The authors wish to thank Richard Rceder and Dr. David Cross for their most valuable assistance.
Perceived Changes in the Intensity oi Arterial Pulsations as a Function oi Applied Cufi Pressure
Version of Record online: 30 JAN 2007
Volume 18, Issue 3, pages 283–287, May 1981
How to Cite
Papillo, J. F., Tursky, B. and Friedman, R. (1981), Perceived Changes in the Intensity oi Arterial Pulsations as a Function oi Applied Cufi Pressure. Psychophysiology, 18: 283–287. doi: 10.1111/j.1469-8986.1981.tb03035.x
This research was supported by National Institute of Mental Health Grant M.H.-22296-03 and National Science Foun-dation Grant SWl 125.
- Issue online: 30 JAN 2007
- Version of Record online: 30 JAN 2007
- (Manuscript received June 30, 1980; accepted for publication November 10, 1980)
- Oscillometric oscillations;
- Pulsatile sensations;
- Psychophysical scaling;
- Cross-modality matching;
- Blood pressure biofeedback;
- Mean arterial pressure
A psychophysical scaling procedure was employed to investigate subjects' ability to discriminate pulsatile arterial sensations produced by applying an occluding cuff about the upper arm. Subjects (n = 8) were exposed to 5 presentations of 7 occluding cuff pressure levels ranging from above systolic to below diastolic arterial pressure. During each cuff inflation, subjects were instructed to attend to the pulsating sensations in the arm. When the cuff deflated, subjects adjusted the volume ofa tone to a level that matched their subjective estimate of pulsation intensity. Consistent with previous reports, subjects perceived maximum intensity pulsations when cuff pressure approximated calculated mean arterial pressure (MAP), 1/3 (systolic -diastolic) + diastolic. The perceived intensity ofthe sensations decreased monotonically as cuff pressure was varied in either the systolic or diastolic direction producing a highly symmetrical function on both sides of MAP.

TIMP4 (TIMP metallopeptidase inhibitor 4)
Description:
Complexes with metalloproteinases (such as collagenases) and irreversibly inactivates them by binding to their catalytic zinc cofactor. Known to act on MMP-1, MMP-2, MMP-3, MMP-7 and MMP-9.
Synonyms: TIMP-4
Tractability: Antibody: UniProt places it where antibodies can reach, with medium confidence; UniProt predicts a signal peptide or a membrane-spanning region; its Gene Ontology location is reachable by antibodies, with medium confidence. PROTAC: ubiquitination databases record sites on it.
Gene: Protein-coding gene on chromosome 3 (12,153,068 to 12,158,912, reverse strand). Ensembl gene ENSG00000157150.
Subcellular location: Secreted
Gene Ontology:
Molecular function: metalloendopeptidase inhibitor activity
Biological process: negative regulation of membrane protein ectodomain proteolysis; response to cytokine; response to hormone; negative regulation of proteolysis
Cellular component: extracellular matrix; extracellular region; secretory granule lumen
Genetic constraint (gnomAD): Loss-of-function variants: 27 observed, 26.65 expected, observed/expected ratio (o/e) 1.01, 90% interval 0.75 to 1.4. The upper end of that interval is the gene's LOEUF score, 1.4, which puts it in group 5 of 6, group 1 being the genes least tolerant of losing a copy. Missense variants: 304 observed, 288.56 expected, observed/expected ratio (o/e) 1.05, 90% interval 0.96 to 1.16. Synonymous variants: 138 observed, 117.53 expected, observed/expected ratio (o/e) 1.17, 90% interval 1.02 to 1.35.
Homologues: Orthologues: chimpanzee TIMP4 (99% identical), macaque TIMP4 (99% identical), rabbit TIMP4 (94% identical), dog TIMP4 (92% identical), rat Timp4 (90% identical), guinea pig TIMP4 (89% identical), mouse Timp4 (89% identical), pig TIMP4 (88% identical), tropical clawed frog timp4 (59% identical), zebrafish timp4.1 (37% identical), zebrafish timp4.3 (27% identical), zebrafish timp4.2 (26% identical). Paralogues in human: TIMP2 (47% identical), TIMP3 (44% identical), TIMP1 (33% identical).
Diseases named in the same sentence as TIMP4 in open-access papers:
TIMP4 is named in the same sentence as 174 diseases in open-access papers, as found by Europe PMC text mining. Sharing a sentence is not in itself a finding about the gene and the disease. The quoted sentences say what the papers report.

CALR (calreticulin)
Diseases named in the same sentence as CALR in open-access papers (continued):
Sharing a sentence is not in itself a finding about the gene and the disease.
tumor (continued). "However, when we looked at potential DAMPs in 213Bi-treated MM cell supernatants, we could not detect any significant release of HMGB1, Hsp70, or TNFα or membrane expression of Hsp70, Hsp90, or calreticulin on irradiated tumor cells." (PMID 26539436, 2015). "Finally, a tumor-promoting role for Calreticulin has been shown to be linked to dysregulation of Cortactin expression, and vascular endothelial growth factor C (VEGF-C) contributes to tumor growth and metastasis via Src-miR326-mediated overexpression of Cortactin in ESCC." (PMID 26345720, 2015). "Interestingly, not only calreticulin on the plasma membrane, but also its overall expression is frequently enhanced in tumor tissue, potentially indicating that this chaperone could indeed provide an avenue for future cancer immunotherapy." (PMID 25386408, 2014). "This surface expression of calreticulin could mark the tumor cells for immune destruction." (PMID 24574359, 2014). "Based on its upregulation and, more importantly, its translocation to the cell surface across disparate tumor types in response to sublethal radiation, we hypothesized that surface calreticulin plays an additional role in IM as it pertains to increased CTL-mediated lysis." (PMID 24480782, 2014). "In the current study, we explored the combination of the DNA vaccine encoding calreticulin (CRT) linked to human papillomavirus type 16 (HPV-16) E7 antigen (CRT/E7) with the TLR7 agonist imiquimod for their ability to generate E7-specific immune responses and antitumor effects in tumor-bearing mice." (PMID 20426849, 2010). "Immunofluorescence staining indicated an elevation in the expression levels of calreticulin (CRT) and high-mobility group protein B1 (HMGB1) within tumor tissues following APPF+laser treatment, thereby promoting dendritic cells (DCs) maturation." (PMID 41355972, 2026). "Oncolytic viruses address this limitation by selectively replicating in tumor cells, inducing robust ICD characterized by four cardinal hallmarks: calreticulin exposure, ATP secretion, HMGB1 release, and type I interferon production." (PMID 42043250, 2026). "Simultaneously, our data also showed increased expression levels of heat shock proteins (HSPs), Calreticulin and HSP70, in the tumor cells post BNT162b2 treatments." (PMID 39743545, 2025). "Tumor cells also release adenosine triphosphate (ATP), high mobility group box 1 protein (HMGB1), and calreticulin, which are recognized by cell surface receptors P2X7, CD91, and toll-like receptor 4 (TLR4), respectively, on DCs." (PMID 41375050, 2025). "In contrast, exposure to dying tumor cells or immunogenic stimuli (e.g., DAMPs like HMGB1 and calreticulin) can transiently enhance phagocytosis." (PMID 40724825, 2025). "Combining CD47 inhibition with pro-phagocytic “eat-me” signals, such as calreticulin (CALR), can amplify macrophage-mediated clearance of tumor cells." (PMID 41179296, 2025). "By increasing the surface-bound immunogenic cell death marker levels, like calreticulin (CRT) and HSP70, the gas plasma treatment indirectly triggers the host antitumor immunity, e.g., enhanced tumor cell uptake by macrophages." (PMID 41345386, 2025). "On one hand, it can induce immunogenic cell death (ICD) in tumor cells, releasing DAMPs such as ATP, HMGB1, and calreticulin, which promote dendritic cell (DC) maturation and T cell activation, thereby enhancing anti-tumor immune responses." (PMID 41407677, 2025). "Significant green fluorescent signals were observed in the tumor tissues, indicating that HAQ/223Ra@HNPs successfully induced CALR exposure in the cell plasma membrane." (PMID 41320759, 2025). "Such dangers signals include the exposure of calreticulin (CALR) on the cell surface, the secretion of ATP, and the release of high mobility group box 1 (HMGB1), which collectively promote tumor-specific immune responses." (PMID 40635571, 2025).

The gradient of arterial pulsations produced by the occluding cuff pressure, the accuracy of the judgments ofthe intensity of perceived pulsations, and the possibility that these pulsations may he more physiologically related to the hemodynamics of blood flow, suggest that these sensations may be employed as a more effective discriminative stimulus in a blood pressure biofeedback procedure.